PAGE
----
At Unit Economics, we bring a unique proposition to independent research
At Unit Economics, We bring a unique proposition to independent research. We combine a
fundamentally-oriented ‘Unit Economics’ approach to modeling and forecasting company
financials with a ‘pay or performance’ business model. The result adds weight to share
prices and investor sentiment in our decision-making process.
Identifying macro and thematic trends is crucial to formulating our investment ideas. We
publish research reports on our major themes and trends and then we set out to find stock
ideas, both long and short, that bring alpha to our thesis.
We generate our stock ideas from stock screens, industry and corporate contacts and
through our macro/thematic news. Once we identify potential investment opportunities,
we pore over prior conference calls, SEC filings and past earnings releases to form an
understanding of the business history and ‘Unit Economics’ of the company. We typically
contact company management for CFO-level discussions of cost functions, capacity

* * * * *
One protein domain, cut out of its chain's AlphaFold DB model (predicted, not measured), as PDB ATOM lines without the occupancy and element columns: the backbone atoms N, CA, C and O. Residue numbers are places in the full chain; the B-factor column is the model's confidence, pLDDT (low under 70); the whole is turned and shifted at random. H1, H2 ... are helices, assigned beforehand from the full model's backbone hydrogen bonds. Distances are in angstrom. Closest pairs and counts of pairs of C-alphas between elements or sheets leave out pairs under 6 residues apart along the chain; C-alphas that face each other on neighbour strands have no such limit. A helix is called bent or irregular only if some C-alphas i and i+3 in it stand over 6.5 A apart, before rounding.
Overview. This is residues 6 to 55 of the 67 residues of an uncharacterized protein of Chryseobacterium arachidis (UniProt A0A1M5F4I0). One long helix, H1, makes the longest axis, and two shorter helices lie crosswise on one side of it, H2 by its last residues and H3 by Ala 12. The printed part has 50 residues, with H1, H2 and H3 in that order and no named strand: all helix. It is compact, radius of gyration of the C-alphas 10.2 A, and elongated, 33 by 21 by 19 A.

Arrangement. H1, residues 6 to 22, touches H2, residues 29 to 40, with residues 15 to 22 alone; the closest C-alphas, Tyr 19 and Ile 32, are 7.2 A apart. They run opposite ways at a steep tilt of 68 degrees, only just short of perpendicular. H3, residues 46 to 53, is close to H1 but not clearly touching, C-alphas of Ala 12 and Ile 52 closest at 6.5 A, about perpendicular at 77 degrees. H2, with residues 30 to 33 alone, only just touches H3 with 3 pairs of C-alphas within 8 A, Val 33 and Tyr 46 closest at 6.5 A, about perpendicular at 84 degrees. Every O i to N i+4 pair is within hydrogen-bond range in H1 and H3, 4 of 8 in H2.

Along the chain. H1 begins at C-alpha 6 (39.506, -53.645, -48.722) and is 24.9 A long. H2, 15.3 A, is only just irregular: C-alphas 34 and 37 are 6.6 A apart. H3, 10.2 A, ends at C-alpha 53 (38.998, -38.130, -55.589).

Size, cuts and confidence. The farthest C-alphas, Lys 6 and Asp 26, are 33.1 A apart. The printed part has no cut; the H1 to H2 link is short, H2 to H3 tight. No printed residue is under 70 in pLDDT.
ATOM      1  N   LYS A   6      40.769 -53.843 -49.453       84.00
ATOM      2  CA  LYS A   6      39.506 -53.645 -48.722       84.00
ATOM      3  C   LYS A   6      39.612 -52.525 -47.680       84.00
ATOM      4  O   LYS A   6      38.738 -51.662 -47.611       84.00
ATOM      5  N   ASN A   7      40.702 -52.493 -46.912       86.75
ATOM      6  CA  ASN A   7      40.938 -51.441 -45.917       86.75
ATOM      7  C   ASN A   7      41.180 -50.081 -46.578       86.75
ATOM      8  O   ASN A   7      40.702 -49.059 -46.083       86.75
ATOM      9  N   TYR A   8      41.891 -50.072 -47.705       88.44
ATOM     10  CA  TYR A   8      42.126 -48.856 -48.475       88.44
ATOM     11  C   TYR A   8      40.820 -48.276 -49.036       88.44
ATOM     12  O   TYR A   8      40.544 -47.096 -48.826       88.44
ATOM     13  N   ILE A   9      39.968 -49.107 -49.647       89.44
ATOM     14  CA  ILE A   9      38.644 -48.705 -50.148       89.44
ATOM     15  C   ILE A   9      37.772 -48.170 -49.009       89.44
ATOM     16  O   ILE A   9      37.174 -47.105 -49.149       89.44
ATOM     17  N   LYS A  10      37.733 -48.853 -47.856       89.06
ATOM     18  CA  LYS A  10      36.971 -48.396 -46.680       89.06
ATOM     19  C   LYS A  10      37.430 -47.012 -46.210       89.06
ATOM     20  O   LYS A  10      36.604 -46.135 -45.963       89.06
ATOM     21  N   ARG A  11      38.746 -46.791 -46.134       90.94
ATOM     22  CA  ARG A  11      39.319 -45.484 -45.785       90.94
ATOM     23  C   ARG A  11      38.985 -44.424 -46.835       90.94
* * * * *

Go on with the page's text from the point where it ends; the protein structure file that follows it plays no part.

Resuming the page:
utilization and business outlook, further refining our thesis. Only at this point do we talk
to contacts on the street and look for oversights and holes in our thesis. This diligence
and deliberation – resisting the impulse to turn too hastily to street analysts- produces
fresh investment conclusions untainted by conformity. Finally, we develop an earnings
model and test its ability to predict past earnings releases, before looking forward to predict
future earnings. Unlike most firms, we publish the accuracy of the earnings model in every
research report for each company that we follow.
Most research firms stop here. But we understand that successfully predicting the
earnings of a company does not always make for a successful investment. We take things
one step further. We incorporate street expectations and investor sentiment, gauged
through short interest, technical analysis, fund manager surveys, options activity and open
interest in sector funds or ETFs to determine the suitability of the stock as an investment.
We then examine the risk/reward of our investment thesis and determine what other
variables may drive the shares, such as consumer sentiment, GDP or energy prices.
Lastly, we look at the overall portfolio effect of adding the security to one of our portfolios.
Having passed all of these hurdles, the thesis is monitored and refined as new information
becomes available and the size of the position is scaled to reflect increasing/decreasing
confidence, risk/reward and ‘arbitrage’ between our view and what we believe is priced into